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Bully Pulpit

The term "bully pulpit" stems from President Theodore Roosevelt's reference to the White House as a "bully pulpit," meaning a terrific platform from which to persuasively advocate an agenda. Roosevelt often used the word "bully" as an adjective meaning superb/wonderful. The Bully Pulpit features news, reasoned discourse, opinion and some humor.

Friday, January 25, 2008

On Nancy Reynolds School [RE: (Stokes County) School board setting priorities for construction projects]

It’s been a while since I’ve posted a ‘line-by-line’ response on the ol’ BP. I’ve been watching this situation from afar, and am understandably intrigued. I’m a native of the community and went to school at Nancy Reynolds. So did my sister, my mother, and my father. My grandmother taught her entire career there, as did my mom. So yes, there’s some history there. I know the school, the setting, and the grounds comparatively well.

By Wendy Byerly Wood

First off, thanks to Wood for regularly reporting on this subject. Please keep it up, and keep asking questions.

With more than $55 million in construction needs already noted, the Stokes County Board of Education Tuesday met to decide where its focus should be in preparation for a joint meeting with the county commissioners set for yesterday afternoon.
At the school board’s first January meeting, members received an updated study of the school system’s population growth and a prediction of where it will go heading into the next couple of years.
The board was advised by Jeff Zie, of North Carolina State University’s OR/Ed. lab that the county only needs one new elementary school to address its overcrowding issues in the western district as opposed to the original recommendation two years ago of two new elementary schools and a new middle school.


Well, that’s good news. Instead of new construction, investment can be made to preserve what the Stokes County already has. Let’s hope the board can see it that way.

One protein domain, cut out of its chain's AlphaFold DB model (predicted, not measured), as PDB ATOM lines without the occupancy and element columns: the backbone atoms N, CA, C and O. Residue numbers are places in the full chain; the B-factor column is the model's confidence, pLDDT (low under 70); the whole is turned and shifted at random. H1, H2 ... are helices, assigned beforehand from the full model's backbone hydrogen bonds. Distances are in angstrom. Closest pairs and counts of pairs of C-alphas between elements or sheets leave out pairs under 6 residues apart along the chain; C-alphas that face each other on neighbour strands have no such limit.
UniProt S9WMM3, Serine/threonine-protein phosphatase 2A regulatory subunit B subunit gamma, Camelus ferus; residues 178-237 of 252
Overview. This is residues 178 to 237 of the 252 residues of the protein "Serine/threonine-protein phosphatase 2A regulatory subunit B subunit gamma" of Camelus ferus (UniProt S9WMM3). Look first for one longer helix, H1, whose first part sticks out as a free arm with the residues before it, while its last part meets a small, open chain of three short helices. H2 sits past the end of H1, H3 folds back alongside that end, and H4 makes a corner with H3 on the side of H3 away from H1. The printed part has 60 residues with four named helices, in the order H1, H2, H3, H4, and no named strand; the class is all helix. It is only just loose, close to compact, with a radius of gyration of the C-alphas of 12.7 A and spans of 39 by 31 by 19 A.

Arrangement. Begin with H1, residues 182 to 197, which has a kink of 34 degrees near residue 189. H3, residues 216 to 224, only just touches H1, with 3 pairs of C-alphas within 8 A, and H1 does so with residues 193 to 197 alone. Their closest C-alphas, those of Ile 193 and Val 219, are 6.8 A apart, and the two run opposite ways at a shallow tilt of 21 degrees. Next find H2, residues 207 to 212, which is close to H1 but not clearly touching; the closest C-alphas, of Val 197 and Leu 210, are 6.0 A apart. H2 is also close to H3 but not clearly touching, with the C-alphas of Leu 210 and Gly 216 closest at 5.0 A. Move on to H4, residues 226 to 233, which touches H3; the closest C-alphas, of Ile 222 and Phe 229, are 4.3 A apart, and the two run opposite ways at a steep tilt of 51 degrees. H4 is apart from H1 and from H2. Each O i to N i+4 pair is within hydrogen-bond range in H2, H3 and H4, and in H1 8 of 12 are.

In light of finding out this new data, school board members Tuesday decided to first identify priorities or standards they would like to use in setting forth a long range, comprehensive facility needs plan. During their discussions, the four standards the board members decided the county’s schools should meet are safety, energy efficiency, age and condition and quality space.
From that point, they identified the first construction priorities as being a new elementary school in the west district as well as additional classrooms at Lawsonville, Mount Olive and Pinnacle elementary schools.
Another priority of the board and the school system’s staff is to address needs at Nancy Reynolds Elementary School, which is facing major structural deficiencies, according to an engineering study by Jerry Moorefield. The school system has done some temporary work to address the deterioration of the school’s foundation and is working to reinforce the rafters, which Maintenance Director Ricky Goins said are separating at the knee joints and beginning to sag slightly.
But Moorefield told Goins that those temporary measures will not last more than three years and a more permanent solution needs to be found in addressing the structural safety of the school, either through a historical reconstruction, which could cost twice what a new $7 million school would cost, or through a replacement of the school.


To recap, “major structural deficiencies” exist at Nancy Reynolds, but first construction priorities exist at Lawsonville, Mount Olive, and Pinnacle with an entirely new school prioritized around King, Winston-Salem's rapidly-growing, tax-ducking bedroom community. (By the way, Nancy Reynolds-area residents and parents should remember this prioritization, possibly around the time of the next BOE election cycle.)
Out of “$55 million in construction needs,” surely complete structural preservation of Nancy Reynolds Elementary School — the educational landmark built as a memorial for Nancy Jane Cox Reynolds, mother of Mr. R.J. Reynolds — warrants $14 million. After all, Nancy Reynolds is in this state because it wasn’t properly maintained for years. The school and the community finally deserve some service in lieu of what it was gypped out of in decades past.